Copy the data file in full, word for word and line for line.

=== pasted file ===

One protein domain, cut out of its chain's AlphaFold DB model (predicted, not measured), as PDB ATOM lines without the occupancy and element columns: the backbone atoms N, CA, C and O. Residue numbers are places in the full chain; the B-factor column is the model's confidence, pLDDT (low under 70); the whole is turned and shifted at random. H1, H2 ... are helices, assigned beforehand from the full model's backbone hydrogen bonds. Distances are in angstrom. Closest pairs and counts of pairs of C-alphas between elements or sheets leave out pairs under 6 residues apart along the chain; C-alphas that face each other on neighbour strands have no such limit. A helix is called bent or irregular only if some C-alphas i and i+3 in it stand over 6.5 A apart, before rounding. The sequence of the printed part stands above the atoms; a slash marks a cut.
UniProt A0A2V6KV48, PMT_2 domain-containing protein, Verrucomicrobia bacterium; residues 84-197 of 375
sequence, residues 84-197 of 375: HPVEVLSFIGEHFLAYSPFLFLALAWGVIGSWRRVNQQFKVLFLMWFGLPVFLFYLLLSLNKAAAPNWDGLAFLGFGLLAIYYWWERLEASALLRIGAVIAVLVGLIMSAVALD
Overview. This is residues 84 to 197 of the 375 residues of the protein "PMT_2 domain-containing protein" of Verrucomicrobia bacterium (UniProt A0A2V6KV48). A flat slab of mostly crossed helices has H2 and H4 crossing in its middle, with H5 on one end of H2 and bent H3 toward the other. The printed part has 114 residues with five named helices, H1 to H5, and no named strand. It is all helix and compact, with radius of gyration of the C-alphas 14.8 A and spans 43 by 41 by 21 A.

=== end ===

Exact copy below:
One protein domain, cut out of its chain's AlphaFold DB model (predicted, not measured), as PDB ATOM lines without the occupancy and element columns: the backbone atoms N, CA, C and O. Residue numbers are places in the full chain; the B-factor column is the model's confidence, pLDDT (low under 70); the whole is turned and shifted at random. H1, H2 ... are helices, assigned beforehand from the full model's backbone hydrogen bonds. Distances are in angstrom. Closest pairs and counts of pairs of C-alphas between elements or sheets leave out pairs under 6 residues apart along the chain; C-alphas that face each other on neighbour strands have no such limit. A helix is called bent or irregular only if some C-alphas i and i+3 in it stand over 6.5 A apart, before rounding. The sequence of the printed part stands above the atoms; a slash marks a cut.
UniProt A0A2V6KV48, PMT_2 domain-containing protein, Verrucomicrobia bacterium; residues 84-197 of 375
sequence, residues 84-197 of 375: HPVEVLSFIGEHFLAYSPFLFLALAWGVIGSWRRVNQQFKVLFLMWFGLPVFLFYLLLSLNKAAAPNWDGLAFLGFGLLAIYYWWERLEASALLRIGAVIAVLVGLIMSAVALD
Overview. This is residues 84 to 197 of the 375 residues of the protein "PMT_2 domain-containing protein" of Verrucomicrobia bacterium (UniProt A0A2V6KV48). A flat slab of mostly crossed helices has H2 and H4 crossing in its middle, with H5 on one end of H2 and bent H3 toward the other. The printed part has 114 residues with five named helices, H1 to H5, and no named strand. It is all helix and compact, with radius of gyration of the C-alphas 14.8 A and spans 43 by 41 by 21 A.